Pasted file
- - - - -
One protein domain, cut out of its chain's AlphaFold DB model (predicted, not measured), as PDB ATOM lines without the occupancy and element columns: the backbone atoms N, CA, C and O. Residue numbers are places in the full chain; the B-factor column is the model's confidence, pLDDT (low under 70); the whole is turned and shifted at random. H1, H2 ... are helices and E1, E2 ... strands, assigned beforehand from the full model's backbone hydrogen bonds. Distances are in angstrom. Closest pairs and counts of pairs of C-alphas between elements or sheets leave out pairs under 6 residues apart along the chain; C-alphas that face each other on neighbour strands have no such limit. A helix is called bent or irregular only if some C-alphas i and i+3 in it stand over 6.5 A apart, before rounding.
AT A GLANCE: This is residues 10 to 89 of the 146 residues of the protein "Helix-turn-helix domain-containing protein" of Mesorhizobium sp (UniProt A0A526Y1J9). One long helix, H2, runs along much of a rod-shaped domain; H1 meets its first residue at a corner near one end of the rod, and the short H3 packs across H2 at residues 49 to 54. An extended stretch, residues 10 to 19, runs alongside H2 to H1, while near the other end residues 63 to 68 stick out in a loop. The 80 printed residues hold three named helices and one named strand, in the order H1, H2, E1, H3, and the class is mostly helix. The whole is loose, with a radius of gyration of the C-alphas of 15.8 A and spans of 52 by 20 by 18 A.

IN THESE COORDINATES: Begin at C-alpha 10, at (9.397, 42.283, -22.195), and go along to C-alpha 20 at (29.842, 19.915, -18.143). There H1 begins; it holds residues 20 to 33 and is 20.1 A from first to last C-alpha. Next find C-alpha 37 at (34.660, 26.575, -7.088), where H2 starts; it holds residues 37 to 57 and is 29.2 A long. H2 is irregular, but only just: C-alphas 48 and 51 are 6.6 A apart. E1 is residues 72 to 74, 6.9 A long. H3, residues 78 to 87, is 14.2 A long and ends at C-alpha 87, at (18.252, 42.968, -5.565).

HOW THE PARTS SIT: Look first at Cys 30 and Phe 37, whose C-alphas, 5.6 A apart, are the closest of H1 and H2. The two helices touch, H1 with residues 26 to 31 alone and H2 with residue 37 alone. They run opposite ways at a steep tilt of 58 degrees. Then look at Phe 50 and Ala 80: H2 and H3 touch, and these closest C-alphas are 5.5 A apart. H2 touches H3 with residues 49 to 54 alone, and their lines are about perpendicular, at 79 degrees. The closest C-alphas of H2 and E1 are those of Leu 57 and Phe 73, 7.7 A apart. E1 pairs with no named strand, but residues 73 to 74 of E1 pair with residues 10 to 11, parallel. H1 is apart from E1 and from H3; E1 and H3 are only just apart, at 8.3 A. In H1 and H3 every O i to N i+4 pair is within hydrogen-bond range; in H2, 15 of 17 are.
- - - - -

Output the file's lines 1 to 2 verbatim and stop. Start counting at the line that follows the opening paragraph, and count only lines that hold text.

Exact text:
AT A GLANCE: This is residues 10 to 89 of the 146 residues of the protein "Helix-turn-helix domain-containing protein" of Mesorhizobium sp (UniProt A0A526Y1J9). One long helix, H2, runs along much of a rod-shaped domain; H1 meets its first residue at a corner near one end of the rod, and the short H3 packs across H2 at residues 49 to 54. An extended stretch, residues 10 to 19, runs alongside H2 to H1, while near the other end residues 63 to 68 stick out in a loop. The 80 printed residues hold three named helices and one named strand, in the order H1, H2, E1, H3, and the class is mostly helix. The whole is loose, with a radius of gyration of the C-alphas of 15.8 A and spans of 52 by 20 by 18 A.

IN THESE COORDINATES: Begin at C-alpha 10, at (9.397, 42.283, -22.195), and go along to C-alpha 20 at (29.842, 19.915, -18.143). There H1 begins; it holds residues 20 to 33 and is 20.1 A from first to last C-alpha. Next find C-alpha 37 at (34.660, 26.575, -7.088), where H2 starts; it holds residues 37 to 57 and is 29.2 A long. H2 is irregular, but only just: C-alphas 48 and 51 are 6.6 A apart. E1 is residues 72 to 74, 6.9 A long. H3, residues 78 to 87, is 14.2 A long and ends at C-alpha 87, at (18.252, 42.968, -5.565).